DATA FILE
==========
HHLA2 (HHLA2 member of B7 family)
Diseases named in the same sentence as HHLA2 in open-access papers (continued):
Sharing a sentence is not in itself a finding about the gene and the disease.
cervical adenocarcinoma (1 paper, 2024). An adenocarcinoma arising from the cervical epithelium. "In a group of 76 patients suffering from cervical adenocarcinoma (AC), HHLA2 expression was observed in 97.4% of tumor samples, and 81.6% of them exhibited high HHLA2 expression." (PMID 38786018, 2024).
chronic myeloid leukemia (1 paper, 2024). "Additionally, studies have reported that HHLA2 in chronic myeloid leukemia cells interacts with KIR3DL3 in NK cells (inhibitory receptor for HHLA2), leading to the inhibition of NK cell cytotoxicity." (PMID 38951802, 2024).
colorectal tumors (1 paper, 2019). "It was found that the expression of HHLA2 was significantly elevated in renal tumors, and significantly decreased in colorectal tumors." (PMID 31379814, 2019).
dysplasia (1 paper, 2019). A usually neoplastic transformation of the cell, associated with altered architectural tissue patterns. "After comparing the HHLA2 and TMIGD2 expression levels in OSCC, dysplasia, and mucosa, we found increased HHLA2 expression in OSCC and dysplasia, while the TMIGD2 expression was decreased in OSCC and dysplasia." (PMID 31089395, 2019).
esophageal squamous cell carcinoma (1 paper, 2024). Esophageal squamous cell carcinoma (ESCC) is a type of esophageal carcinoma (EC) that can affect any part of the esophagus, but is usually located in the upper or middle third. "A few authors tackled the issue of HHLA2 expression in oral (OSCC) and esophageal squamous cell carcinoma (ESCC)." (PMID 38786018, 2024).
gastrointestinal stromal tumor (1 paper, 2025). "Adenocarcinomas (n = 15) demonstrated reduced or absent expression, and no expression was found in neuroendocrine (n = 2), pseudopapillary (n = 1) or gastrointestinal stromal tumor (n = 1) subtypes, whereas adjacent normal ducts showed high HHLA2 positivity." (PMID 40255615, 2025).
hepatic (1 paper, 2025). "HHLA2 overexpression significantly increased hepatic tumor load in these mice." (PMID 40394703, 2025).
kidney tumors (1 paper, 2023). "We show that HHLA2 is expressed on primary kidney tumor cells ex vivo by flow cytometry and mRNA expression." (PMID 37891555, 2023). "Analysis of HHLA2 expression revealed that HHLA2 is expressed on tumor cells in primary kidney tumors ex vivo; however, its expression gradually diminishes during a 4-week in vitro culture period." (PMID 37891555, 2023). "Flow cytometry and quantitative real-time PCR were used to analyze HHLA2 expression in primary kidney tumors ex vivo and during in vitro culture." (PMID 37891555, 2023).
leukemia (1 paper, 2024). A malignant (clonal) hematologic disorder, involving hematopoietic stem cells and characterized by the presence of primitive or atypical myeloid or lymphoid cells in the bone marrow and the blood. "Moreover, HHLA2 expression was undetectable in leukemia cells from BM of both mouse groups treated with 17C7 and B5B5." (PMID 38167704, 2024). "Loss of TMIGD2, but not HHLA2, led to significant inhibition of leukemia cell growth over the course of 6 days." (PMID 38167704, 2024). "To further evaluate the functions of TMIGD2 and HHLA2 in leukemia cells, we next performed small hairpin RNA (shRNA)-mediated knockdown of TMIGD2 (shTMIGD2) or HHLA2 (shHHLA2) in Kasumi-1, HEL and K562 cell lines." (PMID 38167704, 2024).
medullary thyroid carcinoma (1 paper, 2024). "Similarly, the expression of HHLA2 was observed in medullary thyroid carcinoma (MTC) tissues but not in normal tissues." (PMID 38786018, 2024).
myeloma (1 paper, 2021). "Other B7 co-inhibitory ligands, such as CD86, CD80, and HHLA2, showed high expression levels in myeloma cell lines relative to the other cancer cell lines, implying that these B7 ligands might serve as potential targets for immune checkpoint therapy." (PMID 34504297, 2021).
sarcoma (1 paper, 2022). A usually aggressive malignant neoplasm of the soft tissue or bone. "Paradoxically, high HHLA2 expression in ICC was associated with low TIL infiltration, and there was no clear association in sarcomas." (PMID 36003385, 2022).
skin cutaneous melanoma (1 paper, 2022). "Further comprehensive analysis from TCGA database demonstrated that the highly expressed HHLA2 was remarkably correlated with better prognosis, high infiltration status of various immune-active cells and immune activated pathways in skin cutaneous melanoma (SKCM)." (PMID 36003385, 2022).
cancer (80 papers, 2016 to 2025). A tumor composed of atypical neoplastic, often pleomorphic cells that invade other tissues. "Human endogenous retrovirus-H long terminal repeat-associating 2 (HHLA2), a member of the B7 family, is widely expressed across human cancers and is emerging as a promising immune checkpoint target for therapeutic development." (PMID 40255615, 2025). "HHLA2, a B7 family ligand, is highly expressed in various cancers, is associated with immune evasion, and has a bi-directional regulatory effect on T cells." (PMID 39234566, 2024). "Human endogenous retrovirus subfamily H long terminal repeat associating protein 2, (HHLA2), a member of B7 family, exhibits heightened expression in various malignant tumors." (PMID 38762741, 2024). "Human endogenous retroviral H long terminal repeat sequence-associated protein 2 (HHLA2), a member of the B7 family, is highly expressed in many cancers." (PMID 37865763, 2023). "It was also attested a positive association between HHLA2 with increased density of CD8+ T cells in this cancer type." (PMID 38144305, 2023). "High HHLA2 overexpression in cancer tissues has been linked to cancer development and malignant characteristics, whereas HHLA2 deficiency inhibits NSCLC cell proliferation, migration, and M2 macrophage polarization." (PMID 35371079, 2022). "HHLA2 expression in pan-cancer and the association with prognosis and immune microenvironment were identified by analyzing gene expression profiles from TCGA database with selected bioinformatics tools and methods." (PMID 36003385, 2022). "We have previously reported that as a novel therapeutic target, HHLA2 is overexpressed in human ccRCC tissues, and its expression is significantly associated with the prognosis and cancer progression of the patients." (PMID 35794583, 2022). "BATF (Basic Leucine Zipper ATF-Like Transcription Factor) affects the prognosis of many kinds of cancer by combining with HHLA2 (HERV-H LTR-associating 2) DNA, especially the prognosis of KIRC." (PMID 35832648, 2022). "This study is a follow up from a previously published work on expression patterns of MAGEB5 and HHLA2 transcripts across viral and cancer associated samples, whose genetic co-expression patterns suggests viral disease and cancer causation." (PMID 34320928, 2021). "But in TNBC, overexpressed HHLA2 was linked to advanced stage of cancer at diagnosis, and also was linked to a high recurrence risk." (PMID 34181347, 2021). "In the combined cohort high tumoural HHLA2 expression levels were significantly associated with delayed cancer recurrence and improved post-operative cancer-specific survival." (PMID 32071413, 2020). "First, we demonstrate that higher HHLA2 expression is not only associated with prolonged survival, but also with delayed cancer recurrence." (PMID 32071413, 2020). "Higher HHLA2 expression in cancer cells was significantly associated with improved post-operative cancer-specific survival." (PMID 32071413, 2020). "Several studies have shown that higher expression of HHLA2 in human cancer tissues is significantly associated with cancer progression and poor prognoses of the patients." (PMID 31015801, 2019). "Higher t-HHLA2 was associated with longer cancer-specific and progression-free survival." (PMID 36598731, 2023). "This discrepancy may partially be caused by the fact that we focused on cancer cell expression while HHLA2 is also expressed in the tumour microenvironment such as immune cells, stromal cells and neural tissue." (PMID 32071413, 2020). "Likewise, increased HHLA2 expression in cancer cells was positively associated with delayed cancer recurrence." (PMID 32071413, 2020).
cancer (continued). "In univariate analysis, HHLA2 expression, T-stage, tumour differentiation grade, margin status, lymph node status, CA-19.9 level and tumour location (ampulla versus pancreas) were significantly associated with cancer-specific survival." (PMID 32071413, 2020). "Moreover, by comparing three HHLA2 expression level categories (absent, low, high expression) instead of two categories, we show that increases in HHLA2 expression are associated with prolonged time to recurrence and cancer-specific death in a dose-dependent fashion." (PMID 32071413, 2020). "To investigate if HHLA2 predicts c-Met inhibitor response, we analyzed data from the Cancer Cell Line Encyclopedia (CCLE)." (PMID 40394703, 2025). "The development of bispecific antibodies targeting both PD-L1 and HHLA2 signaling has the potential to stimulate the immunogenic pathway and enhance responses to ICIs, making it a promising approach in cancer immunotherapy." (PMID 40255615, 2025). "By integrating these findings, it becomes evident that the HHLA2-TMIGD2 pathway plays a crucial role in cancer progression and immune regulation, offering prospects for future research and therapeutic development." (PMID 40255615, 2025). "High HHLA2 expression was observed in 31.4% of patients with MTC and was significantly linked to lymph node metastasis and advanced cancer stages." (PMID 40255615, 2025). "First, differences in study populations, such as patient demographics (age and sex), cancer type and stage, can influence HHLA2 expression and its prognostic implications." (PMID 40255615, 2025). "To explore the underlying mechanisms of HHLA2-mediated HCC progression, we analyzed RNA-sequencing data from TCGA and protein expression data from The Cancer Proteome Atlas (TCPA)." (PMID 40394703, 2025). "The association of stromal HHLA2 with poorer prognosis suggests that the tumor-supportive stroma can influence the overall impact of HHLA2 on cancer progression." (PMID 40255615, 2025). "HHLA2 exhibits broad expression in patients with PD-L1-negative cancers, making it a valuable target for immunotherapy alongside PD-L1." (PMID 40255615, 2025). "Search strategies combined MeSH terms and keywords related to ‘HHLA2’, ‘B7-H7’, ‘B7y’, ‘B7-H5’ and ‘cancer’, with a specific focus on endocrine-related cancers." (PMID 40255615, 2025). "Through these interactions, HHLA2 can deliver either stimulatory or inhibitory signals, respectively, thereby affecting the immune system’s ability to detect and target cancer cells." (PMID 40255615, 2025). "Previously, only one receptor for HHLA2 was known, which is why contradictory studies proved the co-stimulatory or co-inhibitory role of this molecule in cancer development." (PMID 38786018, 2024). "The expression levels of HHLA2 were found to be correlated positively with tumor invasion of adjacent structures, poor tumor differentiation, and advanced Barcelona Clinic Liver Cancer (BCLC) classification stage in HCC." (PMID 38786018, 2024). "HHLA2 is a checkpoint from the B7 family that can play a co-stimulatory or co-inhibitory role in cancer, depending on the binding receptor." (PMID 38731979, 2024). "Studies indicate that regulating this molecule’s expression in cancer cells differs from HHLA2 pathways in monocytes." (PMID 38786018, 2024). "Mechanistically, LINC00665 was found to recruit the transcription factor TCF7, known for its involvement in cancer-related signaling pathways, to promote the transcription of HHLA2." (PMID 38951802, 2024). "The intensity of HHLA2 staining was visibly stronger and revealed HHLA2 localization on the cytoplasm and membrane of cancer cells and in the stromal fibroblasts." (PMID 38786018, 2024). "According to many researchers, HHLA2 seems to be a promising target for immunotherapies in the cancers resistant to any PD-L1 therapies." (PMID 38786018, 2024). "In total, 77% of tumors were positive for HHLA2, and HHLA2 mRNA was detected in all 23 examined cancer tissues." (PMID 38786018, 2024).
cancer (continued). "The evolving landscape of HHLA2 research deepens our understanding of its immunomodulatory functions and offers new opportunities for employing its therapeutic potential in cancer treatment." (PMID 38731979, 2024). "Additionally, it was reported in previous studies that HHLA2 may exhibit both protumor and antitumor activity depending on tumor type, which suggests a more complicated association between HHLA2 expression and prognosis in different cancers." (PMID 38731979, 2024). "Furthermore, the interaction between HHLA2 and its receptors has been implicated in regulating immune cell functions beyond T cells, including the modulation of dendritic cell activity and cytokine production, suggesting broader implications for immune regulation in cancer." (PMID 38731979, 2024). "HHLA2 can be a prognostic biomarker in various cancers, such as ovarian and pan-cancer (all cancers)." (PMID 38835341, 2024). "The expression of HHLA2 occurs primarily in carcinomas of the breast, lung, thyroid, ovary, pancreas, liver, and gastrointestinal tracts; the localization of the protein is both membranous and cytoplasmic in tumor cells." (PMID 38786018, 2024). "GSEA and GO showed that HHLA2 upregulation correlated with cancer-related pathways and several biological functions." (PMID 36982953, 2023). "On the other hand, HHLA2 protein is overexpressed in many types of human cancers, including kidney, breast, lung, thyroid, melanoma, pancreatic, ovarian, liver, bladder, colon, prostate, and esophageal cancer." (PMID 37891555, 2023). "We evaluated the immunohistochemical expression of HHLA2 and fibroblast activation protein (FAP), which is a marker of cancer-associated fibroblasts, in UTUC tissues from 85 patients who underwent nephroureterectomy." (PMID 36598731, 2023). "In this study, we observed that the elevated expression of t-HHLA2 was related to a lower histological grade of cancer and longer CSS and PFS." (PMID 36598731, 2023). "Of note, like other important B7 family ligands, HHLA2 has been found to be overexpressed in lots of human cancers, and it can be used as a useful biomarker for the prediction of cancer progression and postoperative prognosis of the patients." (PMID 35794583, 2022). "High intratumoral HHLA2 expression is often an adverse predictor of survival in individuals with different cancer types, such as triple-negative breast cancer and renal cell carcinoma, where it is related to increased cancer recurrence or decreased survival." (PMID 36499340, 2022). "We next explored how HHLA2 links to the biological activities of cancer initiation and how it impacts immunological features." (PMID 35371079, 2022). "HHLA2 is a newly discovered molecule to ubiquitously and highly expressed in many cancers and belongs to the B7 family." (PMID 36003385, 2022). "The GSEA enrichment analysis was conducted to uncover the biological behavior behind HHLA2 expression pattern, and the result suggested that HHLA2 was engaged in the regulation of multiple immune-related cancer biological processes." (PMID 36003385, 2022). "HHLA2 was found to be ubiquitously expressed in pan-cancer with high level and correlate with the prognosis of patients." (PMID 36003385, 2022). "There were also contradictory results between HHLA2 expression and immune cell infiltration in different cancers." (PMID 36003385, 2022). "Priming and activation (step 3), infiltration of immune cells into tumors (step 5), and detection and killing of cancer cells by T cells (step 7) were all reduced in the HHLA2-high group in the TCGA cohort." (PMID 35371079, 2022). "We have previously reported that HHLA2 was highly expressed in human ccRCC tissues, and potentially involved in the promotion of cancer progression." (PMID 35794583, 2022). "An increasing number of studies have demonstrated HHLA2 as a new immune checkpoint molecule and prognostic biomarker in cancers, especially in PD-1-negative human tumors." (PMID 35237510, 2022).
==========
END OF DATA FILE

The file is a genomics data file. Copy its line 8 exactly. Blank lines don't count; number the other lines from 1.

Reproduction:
esophageal squamous cell carcinoma (1 paper, 2024). Esophageal squamous cell carcinoma (ESCC) is a type of esophageal carcinoma (EC) that can affect any part of the esophagus, but is usually located in the upper or middle third. "A few authors tackled the issue of HHLA2 expression in oral (OSCC) and esophageal squamous cell carcinoma (ESCC)." (PMID 38786018, 2024).